A good posture is not a static position. It is a state of balance that accounts for all factors that alter your functional balance.
This implies constant reactivation of each and every one of your muscles. The goal is to find the point at which you use the least effort required for the activity you are performing. For your spine, that point is when your vertebrae are stacked on top of each other in a natural, effortlessly manner, and your head is balancing on top. A good posture is in other words an effortless balance.
Imagine that your head is bowling ball. It puts a lot of stress on your neck if the gravity point is a bit off. Hence, most people would benefit from bringing the neck and head a bit backwards.
The link between a bad posture and health
A common postural habit is excessive kyphosis, a term used to describe an upper back that is too rounded, often combined with a head-forward position. It is a bad habit because it puts a lot of stress on your back and neck muscles. Whilst there is a clear correlation between a head forward position and pain (Haughle 1995), this is disputed in the case of kyphosis.
In their study from 1994, Ettinger et al conclude that there is no link between kyphosis and pain. The very opposite has been found by other scientists (Ensrud et al 1997). Furthermore, the latter study revealed that older women with kyphosis have a higher risk of osteoporosis and thoracic fractures in addition to chronic upper and middle back pain.
Dr. Kado goes even further and claims, based upon his cohort study, that there is a clear correlation between the extent of kyphosis and overall mortality (Kado et al 2009). The above indicates that a bad posture may be harmful for your health.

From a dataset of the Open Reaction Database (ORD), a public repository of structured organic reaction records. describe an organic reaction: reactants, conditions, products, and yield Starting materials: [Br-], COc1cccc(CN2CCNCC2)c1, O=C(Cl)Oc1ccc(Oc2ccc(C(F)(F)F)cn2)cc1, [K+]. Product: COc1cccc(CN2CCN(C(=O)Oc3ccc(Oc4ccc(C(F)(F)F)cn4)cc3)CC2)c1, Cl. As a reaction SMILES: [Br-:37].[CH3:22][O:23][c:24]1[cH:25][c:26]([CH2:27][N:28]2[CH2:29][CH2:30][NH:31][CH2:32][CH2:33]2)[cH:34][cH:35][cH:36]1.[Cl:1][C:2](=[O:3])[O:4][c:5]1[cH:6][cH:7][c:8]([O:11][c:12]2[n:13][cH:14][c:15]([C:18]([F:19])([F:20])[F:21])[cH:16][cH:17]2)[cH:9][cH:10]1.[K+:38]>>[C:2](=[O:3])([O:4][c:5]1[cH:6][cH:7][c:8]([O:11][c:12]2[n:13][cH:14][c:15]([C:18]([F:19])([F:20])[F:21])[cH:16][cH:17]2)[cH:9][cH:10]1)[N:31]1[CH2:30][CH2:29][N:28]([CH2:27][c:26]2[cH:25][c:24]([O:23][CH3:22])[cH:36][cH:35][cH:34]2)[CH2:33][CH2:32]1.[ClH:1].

How does one treat a bad posture and upper back pain?
Cramer et al 2013 claim that yoga has the potential to ease neck pain. Moreover, their study reveals that yoga significantly improves both functional disability and decreases pain more than home exercise. Unfortunately this study does not assess the causes of neck pain among the participants. It could have been due to bad posture, but it could also have been other underlying reasons.
In another study of excessive kyphosis among elderly, scientists found that yoga significantly improves the degree of kyphosis (Greendale et al 2009).
Moreover, it turns out that a powerful posture alters your hormone levels, with greater performance at job interviews as a result (Cuddy 2012). A confident position brings about new levels of energy that should not be underestimated.
A powerful posture may increase your performance in job interviews!
The best posture
So what is a good posture? – The best posture is not necessarily a straight, aligned posture. It it is dynamic. It is dependent on the activation of new muscles. It implies balance.
Yoga is one tool that can contribute to increased awareness, and in turn improved posture. Among other benefits, the asana practice involves stretching of tight hamstrings and strengthening of weak core muscles, which are key to a good posture (McCall 2007). Moreover, yoga may increase your awareness. Noticing that your shoulders are climbing up towards your ears during stressful situations, is a golden opportunity to remind yourself to relax and release this tension.
Whilst yoga is an effective way of improving your posture, it is not the only option. In fact, most forms of physical exercise will benefit your posture. Balancing on a line will definitely improve your awareness and increase your balance. What makes your posture dynamic and safe?